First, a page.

Students unhappy with their gaokao results can wait a year to retake the test, as almost 1.5 million did last year, or take a gap year to prepare for the next cycle of American admissions. The University of New Hampshire program would take a bit of agony out of the wait, with an Oct. 1 deadline to apply for admission in January 2019.
“From the student’s perspective, it opens a door,” Mr. Chen said in a phone interview.
Like other out-of-state students, students admitted to the University of New Hampshire through the gaokao program would have to pay over $45,000 a year in tuition and housing costs.
The University of New Hampshire joins dozens of European, Australian and Canadian universities, as well as a handful of private American institutions, that have been screening candidates using cutoff gaokao scores. The university reviews how students perform on the gaokao, and on an assessment of their English language skills, before determining whether they can move forward with the application process.
Ms. Mantz, the spokeswoman, said that although admissions criteria were still being finalized, students considered for the University of New Hampshire would most likely have to take the SAT or the ACT, a similar test, after their scores on the gaokao were vetted.
But admitted students would still set foot on campus earlier than they would have otherwise.
“This streamlined process quickly gives feedback to students who need additional English prep, so that they can start on that path right away,” Ms. Mantz wrote in an email.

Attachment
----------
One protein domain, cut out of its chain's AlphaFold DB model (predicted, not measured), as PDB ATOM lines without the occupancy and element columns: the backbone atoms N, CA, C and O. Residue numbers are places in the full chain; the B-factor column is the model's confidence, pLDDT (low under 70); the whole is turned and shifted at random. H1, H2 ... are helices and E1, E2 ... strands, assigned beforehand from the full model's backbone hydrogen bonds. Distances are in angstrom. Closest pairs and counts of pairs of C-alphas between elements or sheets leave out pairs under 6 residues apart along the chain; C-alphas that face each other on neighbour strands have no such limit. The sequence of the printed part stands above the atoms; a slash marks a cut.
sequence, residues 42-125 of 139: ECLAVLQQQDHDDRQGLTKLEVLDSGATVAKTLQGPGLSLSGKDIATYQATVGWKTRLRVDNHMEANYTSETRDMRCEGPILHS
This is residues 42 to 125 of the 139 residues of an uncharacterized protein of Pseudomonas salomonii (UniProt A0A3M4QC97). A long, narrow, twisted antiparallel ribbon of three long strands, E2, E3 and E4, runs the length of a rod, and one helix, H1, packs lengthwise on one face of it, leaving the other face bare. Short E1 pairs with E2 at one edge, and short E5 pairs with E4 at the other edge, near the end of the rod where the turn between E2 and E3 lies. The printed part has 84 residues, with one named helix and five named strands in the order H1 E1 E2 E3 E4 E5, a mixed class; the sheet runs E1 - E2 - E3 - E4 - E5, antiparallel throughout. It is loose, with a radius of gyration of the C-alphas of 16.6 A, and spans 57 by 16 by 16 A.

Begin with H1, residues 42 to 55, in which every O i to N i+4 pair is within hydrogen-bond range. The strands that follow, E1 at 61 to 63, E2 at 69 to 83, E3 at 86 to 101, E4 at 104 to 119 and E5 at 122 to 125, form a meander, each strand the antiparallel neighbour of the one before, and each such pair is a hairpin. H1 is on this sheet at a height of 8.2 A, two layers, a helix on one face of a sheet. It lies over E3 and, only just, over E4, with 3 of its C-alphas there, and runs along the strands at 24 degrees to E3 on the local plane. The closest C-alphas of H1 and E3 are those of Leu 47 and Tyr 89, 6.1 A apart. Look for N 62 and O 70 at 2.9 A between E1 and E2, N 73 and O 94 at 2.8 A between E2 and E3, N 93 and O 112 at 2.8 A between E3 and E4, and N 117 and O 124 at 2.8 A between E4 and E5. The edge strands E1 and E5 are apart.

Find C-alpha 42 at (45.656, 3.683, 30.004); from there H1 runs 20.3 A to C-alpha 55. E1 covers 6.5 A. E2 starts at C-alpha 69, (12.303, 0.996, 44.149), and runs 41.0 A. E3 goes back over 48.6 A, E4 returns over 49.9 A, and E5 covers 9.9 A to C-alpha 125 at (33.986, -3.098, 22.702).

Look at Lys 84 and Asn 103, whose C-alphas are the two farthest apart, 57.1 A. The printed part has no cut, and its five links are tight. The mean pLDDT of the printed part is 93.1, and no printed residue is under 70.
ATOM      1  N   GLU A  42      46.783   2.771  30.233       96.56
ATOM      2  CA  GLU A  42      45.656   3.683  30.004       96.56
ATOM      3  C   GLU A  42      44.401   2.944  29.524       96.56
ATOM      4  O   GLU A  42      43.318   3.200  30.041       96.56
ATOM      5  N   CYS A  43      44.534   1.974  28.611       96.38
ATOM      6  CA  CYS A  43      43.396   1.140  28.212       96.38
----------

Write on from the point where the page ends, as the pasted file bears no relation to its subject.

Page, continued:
A similar program at the University of San Francisco allows Chinese students to bypass U.S. standardized testing altogether. A Jesuit institution with about 6,800 undergraduate students, the university has an early admissions program that allows June test takers to enroll as early as the fall semester, based solely on their gaokao score, grades and a one-on-one interview in English. Last spring, more than half of the school’s 1,600 international students were from China.
On the program website, Paul J. Fitzgerald, the school’s president, said that although he was aware of criticism of the gaokao, it had the “advantage” of evaluating “whether students are able to master a given body of knowledge, as well as their ability to work hard and consistently.”
Mr. Fitzgerald noted that the SAT, which serves as a basis for admission at most four-year colleges and universities in the United States, is also an imperfect predictor of college success.